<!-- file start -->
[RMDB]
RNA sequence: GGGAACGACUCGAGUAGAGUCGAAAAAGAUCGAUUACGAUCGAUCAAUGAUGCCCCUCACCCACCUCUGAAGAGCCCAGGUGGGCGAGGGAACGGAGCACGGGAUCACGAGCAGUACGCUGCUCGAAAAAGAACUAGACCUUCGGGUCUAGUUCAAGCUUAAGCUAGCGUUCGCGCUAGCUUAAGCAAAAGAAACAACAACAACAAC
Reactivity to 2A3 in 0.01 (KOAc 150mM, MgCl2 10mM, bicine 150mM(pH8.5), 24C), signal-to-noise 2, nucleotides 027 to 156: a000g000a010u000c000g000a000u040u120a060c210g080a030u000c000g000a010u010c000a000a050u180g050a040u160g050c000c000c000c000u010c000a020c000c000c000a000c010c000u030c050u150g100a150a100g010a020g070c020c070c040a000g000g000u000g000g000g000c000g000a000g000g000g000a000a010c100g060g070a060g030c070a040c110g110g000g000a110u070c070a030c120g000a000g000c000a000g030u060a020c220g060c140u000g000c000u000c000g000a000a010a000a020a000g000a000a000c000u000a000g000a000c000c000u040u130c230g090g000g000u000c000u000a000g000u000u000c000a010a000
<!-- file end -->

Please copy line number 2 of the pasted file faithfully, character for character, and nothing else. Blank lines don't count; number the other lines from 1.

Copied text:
RNA sequence: GGGAACGACUCGAGUAGAGUCGAAAAAGAUCGAUUACGAUCGAUCAAUGAUGCCCCUCACCCACCUCUGAAGAGCCCAGGUGGGCGAGGGAACGGAGCACGGGAUCACGAGCAGUACGCUGCUCGAAAAAGAACUAGACCUUCGGGUCUAGUUCAAGCUUAAGCUAGCGUUCGCGCUAGCUUAAGCAAAAGAAACAACAACAACAAC